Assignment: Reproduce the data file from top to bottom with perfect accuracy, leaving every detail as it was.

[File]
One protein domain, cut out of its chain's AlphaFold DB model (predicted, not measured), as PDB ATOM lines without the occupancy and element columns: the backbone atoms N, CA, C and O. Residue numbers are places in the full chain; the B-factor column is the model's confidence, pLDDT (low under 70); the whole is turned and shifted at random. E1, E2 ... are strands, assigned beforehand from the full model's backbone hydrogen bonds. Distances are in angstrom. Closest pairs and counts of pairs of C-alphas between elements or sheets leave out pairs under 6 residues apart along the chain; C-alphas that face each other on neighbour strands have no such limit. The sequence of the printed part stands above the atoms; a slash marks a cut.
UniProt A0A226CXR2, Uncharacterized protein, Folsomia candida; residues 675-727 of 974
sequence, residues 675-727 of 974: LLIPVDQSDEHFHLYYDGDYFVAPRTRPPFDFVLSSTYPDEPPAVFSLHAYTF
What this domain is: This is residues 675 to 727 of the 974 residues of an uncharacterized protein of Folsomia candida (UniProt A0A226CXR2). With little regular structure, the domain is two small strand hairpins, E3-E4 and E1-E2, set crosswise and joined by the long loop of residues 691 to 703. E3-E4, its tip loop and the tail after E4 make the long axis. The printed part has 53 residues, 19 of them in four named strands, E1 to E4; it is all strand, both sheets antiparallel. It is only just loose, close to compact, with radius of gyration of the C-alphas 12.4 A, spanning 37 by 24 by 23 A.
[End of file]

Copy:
One protein domain, cut out of its chain's AlphaFold DB model (predicted, not measured), as PDB ATOM lines without the occupancy and element columns: the backbone atoms N, CA, C and O. Residue numbers are places in the full chain; the B-factor column is the model's confidence, pLDDT (low under 70); the whole is turned and shifted at random. E1, E2 ... are strands, assigned beforehand from the full model's backbone hydrogen bonds. Distances are in angstrom. Closest pairs and counts of pairs of C-alphas between elements or sheets leave out pairs under 6 residues apart along the chain; C-alphas that face each other on neighbour strands have no such limit. The sequence of the printed part stands above the atoms; a slash marks a cut.
UniProt A0A226CXR2, Uncharacterized protein, Folsomia candida; residues 675-727 of 974
sequence, residues 675-727 of 974: LLIPVDQSDEHFHLYYDGDYFVAPRTRPPFDFVLSSTYPDEPPAVFSLHAYTF
What this domain is: This is residues 675 to 727 of the 974 residues of an uncharacterized protein of Folsomia candida (UniProt A0A226CXR2). With little regular structure, the domain is two small strand hairpins, E3-E4 and E1-E2, set crosswise and joined by the long loop of residues 691 to 703. E3-E4, its tip loop and the tail after E4 make the long axis. The printed part has 53 residues, 19 of them in four named strands, E1 to E4; it is all strand, both sheets antiparallel. It is only just loose, close to compact, with radius of gyration of the C-alphas 12.4 A, spanning 37 by 24 by 23 A.